Digital UNIX allows you to configure the order in which the resolver checks NIS, DNS, and the host table via a file called svc.conf (see the svc.conf(5) manpage). svc.conf also allows you to configure which services are consulted for other "databases," including mail aliases, authentication checks (mapping from IP address to host or domain names), password and group information, and a slew of other things.
 Digital's "other" UNIX operating system, Ultrix, also supports svc.conf.
To configure the resolver with svc.conf, use the database name hosts, followed by an equals sign and the keywords for the services you want checked, separated by commas, in the order you want them checked. The legal keywords for hosts are local (the local host table), yp (for "Yellow Pages," the old name for NIS), and bind (for DNS). local must be the first service listed for hosts. Don't use any whitespace on the line, except (optionally) after commas and at the end of the line.
instructs the resolver to check /etc/hosts for host names first, and if no match is found, to use domain name service. This is very useful when the host has a small local host table that includes the local host's domain name and IP address, the host's default router, and any other hosts referenced during startup. Checking the local host table first avoids any problems using domain name service during startup, when networking and named may not have started.
Digital UNIX also includes a utility called svcsetup (see the svcsetup(8) manpage), which allows you to set up the svc.conf file interactively, without the aid of an editor. Typing svcsetup will throw you into a mode where you can choose the database you'd like to configure, and will prompt you for the order of the services you want checked.
As of IRIX 6.2, IRIX has a DNS 4.9.3 name server, but the resolver is still essentially 4.8.3. There are also patches available to bring the server up to DNS 4.9.4. For the current patch numbers, see http://support.sgi.com/surfzone/patches/browse/index.html (you'll need to register if you aren't already a SurfZone member).
The IRIX resolv.conf file, which lives in /usr/etc/resolv.conf, adds a hostresorder directive. The hostresorder directive allows the administrator to determine the order in which NIS, DNS, and the local host table are searched. Individual users can set the environment variable HOSTRESORDER to determine the order in which the services are used for their commands.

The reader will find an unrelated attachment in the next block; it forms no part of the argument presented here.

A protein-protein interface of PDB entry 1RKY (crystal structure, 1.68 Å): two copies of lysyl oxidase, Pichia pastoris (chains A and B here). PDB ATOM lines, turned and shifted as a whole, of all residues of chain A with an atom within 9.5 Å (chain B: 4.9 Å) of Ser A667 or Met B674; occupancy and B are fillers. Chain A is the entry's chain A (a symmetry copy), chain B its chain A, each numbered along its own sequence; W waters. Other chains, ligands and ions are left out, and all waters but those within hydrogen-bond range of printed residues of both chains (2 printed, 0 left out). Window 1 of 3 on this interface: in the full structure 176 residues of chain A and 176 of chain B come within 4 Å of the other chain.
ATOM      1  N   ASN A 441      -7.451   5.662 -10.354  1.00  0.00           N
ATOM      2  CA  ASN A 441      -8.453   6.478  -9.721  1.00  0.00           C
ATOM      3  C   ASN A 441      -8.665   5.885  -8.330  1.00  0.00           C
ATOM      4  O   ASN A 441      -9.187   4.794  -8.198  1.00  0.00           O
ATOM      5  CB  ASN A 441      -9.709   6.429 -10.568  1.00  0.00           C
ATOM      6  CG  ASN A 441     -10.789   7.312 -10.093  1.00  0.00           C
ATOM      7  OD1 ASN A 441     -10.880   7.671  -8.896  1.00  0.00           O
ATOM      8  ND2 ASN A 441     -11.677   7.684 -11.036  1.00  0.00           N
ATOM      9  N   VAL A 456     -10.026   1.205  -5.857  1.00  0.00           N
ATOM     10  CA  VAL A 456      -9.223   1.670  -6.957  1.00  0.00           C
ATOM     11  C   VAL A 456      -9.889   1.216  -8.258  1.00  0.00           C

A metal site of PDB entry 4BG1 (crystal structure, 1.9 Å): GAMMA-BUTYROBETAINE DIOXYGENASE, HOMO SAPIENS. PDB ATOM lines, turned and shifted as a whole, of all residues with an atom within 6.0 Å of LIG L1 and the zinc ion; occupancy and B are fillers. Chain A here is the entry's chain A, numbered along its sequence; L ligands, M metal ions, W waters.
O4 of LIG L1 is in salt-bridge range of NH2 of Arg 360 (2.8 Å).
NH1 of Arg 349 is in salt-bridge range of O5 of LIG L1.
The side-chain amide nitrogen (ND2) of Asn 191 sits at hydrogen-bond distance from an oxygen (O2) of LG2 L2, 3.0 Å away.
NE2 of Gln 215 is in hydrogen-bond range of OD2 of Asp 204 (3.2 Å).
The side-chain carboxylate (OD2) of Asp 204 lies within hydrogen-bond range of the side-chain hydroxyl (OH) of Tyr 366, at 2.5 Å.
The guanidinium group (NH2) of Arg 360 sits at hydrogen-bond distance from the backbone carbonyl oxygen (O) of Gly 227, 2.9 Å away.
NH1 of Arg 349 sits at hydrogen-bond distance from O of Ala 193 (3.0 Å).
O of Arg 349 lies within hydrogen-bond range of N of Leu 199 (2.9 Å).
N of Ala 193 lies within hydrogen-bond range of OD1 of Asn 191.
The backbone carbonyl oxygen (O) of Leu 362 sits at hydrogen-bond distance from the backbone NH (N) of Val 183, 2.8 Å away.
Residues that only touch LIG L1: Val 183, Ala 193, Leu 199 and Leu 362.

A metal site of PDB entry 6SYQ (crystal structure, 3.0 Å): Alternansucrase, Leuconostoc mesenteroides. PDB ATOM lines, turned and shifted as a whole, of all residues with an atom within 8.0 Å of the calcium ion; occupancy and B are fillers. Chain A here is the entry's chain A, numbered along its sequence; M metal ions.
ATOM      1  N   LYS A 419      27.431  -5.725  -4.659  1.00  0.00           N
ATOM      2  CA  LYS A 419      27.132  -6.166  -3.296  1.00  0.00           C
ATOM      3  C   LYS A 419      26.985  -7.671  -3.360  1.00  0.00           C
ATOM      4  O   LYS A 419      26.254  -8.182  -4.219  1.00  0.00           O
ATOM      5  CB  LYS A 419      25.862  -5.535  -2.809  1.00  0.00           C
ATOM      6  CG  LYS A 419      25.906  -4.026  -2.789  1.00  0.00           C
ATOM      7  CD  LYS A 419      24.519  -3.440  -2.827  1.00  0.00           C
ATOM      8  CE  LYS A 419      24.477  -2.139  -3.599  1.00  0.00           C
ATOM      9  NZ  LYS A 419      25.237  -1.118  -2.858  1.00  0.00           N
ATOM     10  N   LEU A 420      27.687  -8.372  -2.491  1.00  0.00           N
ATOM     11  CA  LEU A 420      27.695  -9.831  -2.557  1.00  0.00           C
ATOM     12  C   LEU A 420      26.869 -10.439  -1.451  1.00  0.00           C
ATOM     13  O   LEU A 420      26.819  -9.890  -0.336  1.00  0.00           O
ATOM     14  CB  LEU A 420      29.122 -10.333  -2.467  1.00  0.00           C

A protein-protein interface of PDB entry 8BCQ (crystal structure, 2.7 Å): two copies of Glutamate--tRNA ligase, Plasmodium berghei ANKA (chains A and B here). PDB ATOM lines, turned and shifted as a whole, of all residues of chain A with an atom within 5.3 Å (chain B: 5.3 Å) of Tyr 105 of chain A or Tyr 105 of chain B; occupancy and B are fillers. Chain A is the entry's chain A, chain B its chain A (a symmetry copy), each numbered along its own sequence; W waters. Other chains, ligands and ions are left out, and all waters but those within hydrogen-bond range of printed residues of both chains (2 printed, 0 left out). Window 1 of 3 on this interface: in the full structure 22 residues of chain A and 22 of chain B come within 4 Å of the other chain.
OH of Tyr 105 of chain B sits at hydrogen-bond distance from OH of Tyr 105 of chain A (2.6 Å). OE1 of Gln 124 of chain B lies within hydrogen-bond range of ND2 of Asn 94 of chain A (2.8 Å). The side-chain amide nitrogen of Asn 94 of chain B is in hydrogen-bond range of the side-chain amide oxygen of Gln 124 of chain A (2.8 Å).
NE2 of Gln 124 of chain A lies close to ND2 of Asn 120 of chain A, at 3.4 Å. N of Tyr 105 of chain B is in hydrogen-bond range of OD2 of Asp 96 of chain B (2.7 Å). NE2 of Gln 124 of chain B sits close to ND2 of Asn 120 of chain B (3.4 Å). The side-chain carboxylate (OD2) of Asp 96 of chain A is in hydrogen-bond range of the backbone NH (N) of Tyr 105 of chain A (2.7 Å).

hostresorder takes one or more of the keywords nis, bind, and local as arguments. (The keywords correspond to the obvious services.) The keywords may be separated by either whitespace or a slash. Whitespace indicates that the next service should be tried if the previous service doesn't return an answer (e.g., the name isn't found in the host table, or the name server returns "no such domain") or isn't available (e.g., the name server isn't running). A slash indicates that the preceding service is authoritative, and if no answer is returned, resolution should stop. The next service is tried only if the previous isn't available.
The newest release of SCO's UNIX operating system, Open Server 5.0.X, has a resolver based on the DNS 4.9.2 resolver. As a 4.9.2-derived resolver, it understands all of the normal directives (including sortlist and options!) in resolv.conf plus hostresorder. hostresorder works exactly the same way it does in IRIX (see the section on IRIX immediately preceding this section); the keywords are the same (bind, nis, and local), and a slash, instead of a space, indicates that the preceding service is authoritative and the search should return if that service doesn't find the name. The default setting (without hostresorder configured) is equivalent to:
hostresorder bind nis local
Also, even if resolution order isn't explicitly configured, if DNS and NIS aren't available, the resolver will use /etc/hosts.
You can override anything configured with domain, options, or hostresorder in resolv.conf with the environment variables LOCALDOMAIN, RES_OPTIONS, and HOSTRESORDER, respectively. For example, to change resolution order to DNS-only and the options to set ndots to 1 before starting sendmail, you could run:
export HOSTRESORDER RES_OPTIONS%
/usr/lib/sendmail -bd -q1h
Since we first published this book, Linux has taken the computing world by storm. A couple of the reasons are that Linux is freeware, and that it does a better job of keeping up with developments in the UNIX and Internet communities than any vendor's version of UNIX. Attesting to that is the fact that RedHat Linux 5.1, the latest version of one of the predominant strains of Linux, ships with a DNS 4.9.6 resolver and server. The resolver also supports Sun's nsswitch.conf file.
However, some older Linux resolvers are based on Bill Wisner's resolv+ library, which is in turn based on DNS 4.8.3. Consequently, the resolv.conf file can include any legit 4.8.3 resolver directives (domain, search, and nameserver, but not options) and has the older default search list described in this chapter.
resolv+, as the name suggests, also provides several enhancements over the standard 4.8.3 resolver. They include the ability to determine the order in which DNS, NIS, and /etc/hosts are consulted (replaced by the more standard nsswitch.conf in newer versions), the ability to detect certain types of DNS spoofing, and the ability to reorder address records in replies to favor local subnets.